'The fact that it's employee-led really helps. We’re not waiting for corporate to come along and tell us what to do'
With large parts of the world moving to a digital space during the COVID-19 outbreak, some pride parades this summer are also going virtual.
In Vancouver, the annual event is held in August and this year, one of the corporate teams submitting a 60-second video to the virtual parade effort is an employee-lead affinity group from Amazon, called Glamazon.
“The way the Vancouver Pride Society stated it is that pride is not something that can be cancelled, the parade itself is transitioning to virtual. Pride is something that we’re celebrating so they’ve invited us as a paying participant to take part in their virtual pride parade,” says Eyal Naveh, software development manager at Amazon Canada in Vancouver.
The Glamazon chapter is also encouraging employees to digitally march on Pride day, and it’s offering custom filters for online badges that show pride and support, 2020 T-shirts, pride facts on various Amazon properties and video panel discussions, says Naveh.
“We had somebody from our black employee network, we had somebody from Glamazon, we had somebody from two other affinity groups talk about why is it important to be an ally, why is it important to me that you as a straight cisgender white male, why is it important for me that you show support? It’s still the white guy’s game here, so allies are really, really important,” says Naveh.
“We have Glamazon in every fulfillment centre trying to make sure that employees who are LGBTQ2+, anybody who’s out of the norm, feels at home, that’s our goal. We want to make sure that there’s awareness, there’s acceptance.”
As the chapter lead for Glamazon, Naveh organizes various events throughout the year.
“The joke that we have is that we have our day job and we have our gay job,” he says.
The Vancouver group was launched in 2014 and first marched in the parade in 2015.
“Last year we had a truck and we had almost 100 people march as part of our troop and I think that most of them were allies, which is awesome,” says Naveh.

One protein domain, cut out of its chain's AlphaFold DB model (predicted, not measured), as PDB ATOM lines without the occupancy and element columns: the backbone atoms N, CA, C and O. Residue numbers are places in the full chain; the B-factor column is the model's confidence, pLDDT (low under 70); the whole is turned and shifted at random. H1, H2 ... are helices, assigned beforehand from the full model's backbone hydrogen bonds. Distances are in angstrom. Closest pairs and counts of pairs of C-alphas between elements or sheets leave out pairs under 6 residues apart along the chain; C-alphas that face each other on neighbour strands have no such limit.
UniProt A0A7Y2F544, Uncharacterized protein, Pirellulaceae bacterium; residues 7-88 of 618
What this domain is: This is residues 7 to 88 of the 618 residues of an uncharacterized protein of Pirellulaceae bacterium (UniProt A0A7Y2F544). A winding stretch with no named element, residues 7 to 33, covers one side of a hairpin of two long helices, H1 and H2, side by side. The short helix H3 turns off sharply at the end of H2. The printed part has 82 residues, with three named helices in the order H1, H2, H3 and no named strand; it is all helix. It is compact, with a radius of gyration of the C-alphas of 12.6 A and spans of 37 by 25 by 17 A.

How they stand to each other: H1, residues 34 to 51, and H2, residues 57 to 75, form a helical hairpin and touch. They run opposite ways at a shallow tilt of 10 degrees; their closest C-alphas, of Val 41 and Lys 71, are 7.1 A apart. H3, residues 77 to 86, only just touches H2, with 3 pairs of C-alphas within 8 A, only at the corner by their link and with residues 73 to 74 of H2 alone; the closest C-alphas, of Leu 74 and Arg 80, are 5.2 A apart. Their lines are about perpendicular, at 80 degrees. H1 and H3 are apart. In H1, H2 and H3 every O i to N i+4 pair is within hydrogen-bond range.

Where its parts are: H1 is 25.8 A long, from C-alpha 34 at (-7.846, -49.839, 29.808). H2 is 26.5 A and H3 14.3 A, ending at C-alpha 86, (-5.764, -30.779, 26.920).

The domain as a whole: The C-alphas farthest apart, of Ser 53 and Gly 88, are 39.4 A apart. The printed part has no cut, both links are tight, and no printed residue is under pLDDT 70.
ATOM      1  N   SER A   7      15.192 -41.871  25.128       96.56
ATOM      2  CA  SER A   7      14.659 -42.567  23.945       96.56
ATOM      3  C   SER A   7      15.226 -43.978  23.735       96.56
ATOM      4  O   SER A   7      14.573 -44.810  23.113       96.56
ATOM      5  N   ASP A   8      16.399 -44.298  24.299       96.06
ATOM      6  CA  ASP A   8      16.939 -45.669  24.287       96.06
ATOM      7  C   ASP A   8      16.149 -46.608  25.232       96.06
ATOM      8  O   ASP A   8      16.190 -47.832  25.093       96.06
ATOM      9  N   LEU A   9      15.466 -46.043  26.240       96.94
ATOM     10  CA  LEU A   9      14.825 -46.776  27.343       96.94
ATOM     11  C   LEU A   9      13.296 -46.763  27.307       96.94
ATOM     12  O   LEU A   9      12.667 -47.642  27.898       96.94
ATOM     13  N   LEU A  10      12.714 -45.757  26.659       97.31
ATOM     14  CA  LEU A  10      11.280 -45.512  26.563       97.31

An online celebration — complete with a DJ and prizes — will also be offered to bring employees together later in the summer, he says.
In addition to celebrations, Glamazon offers support to employees and their families who may be struggling with identity issues.
“When somebody’s child was going through something, I was approached by a colleague from a different group asking me questions. I don’t have all the answers, but I did know who to ask and where to refer [them to]. When I have somebody come up to me after the parade and say, ‘Look, this was my first Pride parade since I came out, I feel so good,’ that’s why I continue doing this because honestly, being out as a gay man in the corporate office in Vancouver is a non-issue,” says Naveh.
But one of the greatest challenges while everybody is working remotely is to be extra creative to figure out how to bring people together, says Keri Topping, HR leader at Amazon Canada from Toronto.
“The fact that it’s employee-lead really, really helps as well. We’re not waiting for corporate to come along and tell us what we have to do. There’s a lot more passion than when it’s employees that have focused on their passion and brought it together.”
Many other organizations are moving operations online by offering virtual campus recruiting, while a survey found that video conferencing, virtual coffee chats are the most popular for recruitment efforts by employers.